The Giver of Stars

The Giver of Stars

eBook - 2019
Average Rating:
Rate this:
"Set in Depression-era America, a breathtaking story of five extraordinary women and their remarkable journey through the mountains of Kentucky and beyond, from the author of Me Before You and The Peacock Emporium Alice Wright marries handsome American Bennett Van Cleve hoping to escape her stifling life in England. But small-town Kentucky quickly proves equally claustrophobic, especially living alongside her overbearing father-in-law. So when a call goes out for a team of women to deliver books as part of Eleanor Roosevelt's new traveling library, Alice signs on enthusiastically. The leader, and soon Alice's greatest ally, is Margery, a smart-talking, self-sufficient woman who's never asked a man's permission for anything. They will be joined by three other singular women who become known as the Horseback Librarians of Kentucky. What happens to them--and to the men they love--becomes a classic drama of loyalty, justice, humanity and passion. Though they face all kinds of dangers, they're committed to their job--bringing books to people who have never had any, sharing the gift of learning that will change their lives. Based on a true story rooted in America's past, The Giver of Stars is unparalleled in its scope. At times funny, at others heartbreaking, this is a richly rewarding novel of women's friendship, of true love, and of what happens when we reach beyond our grasp for the great beyond"-- Provided by publisher
Publisher: 2019
ISBN: 9780399562501
Branch Call Number: eBook
Characteristics: 1 online resource

Related Resources


From the critics

Community Activity


Add a Comment

Absolutely delightful. I chose this book from a list of suggested book club titles. I highly recommend the audiobook version, as the narrator does a fantastic job with the pacing and voices. The characters and plot reminded me of books like Fried Green Tomatoes, The Color Purple, How to Make an American Quilt, or even Steel Magnolias. Recommended for fans of historical fiction, strong female characters, and anybody who loves their library!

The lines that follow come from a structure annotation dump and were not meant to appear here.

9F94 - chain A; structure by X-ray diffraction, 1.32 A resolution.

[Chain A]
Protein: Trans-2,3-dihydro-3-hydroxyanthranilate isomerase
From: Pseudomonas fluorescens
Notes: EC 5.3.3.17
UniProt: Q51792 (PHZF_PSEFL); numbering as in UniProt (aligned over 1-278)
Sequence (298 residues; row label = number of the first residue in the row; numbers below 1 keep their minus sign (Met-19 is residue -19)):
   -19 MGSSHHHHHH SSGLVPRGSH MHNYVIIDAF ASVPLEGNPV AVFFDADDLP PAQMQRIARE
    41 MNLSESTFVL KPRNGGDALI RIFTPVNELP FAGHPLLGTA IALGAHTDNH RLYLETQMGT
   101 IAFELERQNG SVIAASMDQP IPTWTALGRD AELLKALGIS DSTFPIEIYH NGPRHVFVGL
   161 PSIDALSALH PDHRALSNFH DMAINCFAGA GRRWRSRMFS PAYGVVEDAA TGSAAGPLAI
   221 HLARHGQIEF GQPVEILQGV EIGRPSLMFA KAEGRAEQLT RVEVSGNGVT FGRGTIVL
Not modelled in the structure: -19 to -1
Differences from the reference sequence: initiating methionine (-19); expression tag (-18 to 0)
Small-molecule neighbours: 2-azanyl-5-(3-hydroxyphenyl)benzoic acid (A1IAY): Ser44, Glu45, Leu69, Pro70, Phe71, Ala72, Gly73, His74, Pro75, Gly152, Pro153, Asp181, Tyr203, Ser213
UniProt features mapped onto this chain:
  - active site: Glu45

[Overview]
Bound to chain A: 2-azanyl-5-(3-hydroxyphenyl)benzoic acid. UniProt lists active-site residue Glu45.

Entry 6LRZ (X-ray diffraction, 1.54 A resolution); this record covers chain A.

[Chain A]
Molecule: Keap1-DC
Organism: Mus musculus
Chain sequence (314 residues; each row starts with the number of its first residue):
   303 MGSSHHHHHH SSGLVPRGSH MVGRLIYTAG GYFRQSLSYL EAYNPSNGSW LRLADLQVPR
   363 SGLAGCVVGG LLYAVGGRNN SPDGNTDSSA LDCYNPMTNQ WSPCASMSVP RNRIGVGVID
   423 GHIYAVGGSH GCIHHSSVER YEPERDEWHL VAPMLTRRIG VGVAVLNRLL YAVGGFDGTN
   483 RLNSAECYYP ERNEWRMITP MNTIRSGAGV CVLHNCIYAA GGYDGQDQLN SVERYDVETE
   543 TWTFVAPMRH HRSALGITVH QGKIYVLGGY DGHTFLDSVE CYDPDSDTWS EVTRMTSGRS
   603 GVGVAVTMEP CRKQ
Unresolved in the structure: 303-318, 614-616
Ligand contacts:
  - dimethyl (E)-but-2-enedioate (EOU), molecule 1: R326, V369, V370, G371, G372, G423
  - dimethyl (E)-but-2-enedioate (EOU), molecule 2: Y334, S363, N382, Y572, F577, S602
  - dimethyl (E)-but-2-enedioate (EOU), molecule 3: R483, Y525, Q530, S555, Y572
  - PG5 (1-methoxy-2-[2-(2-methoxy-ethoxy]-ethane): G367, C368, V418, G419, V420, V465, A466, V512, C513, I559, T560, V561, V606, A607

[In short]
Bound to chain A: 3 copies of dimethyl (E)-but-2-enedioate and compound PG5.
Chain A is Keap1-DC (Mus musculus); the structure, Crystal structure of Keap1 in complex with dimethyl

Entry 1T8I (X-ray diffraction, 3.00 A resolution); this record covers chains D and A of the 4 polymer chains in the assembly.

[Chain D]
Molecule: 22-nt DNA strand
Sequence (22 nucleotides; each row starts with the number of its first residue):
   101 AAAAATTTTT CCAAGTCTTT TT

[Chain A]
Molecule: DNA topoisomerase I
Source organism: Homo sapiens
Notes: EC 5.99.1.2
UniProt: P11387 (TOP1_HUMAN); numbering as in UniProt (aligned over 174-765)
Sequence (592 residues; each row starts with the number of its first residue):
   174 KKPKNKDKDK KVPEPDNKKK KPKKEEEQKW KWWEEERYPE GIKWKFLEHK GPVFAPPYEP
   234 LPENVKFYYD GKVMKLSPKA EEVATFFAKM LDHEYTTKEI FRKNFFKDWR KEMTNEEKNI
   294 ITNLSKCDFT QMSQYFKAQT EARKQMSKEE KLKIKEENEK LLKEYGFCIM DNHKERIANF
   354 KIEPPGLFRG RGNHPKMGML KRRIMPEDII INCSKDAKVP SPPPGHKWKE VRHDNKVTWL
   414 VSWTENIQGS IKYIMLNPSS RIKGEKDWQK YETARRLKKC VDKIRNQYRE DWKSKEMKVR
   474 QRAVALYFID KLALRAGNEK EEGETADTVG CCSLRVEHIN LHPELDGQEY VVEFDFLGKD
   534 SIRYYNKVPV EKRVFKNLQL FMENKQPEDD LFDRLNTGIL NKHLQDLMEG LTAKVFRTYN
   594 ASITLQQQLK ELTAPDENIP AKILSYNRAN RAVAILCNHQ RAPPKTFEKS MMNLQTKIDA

Mar 24, 2020

After the first three books I read by Jojo Moyes, 'Me Before You', 'After You', 'Still Me', I wasn't convinced I'd read another, not because of her writing but more because I felt, and still feel, she was rather cheer leading a concept I find utterly loathsome.

I gave her another try with 'The Horse Dancer', and, as with 'The Giver of Stars', I am so glad I did.

'The Giver of Stars', based on "The WPA's Packhouse Librarians of Kentucky", is gritty and honest in emotion. The women find their strength in the support they receive from each other and from the gratefulness of the simple gift of books to folks whose only goal is trying to survive.

Those brave ladies, unbeknownst to themselves, were true early "feminists", forging their way, helping folks that others wouldn't, moving and acting quietly but determinedly to achieve their goals in the face of dire conditions, the condemnation of the controlling men and norms in their small part of the world. I find it a quite a pronounced and sad counterpoint to the self-proclaimed feminists of today who seem to only stand up for other women whose ideological stance mirrors their own, who scorn those whose doesn't, whose sole objective has become promoting a single cause, often loudly and vulgarly, with which most disagree.

I expected some of the outcomes of 'The Giver of Stars' but was surprised by how they came about. There are parts that will bring you to tears and others you will cheer loudly.

'The Giver of Stars' is a wonderful book. Savor every moment of it, even the horrible reality of those people in that time. You will not be disappointed. And, how could you not be excited about the love of books and libraries?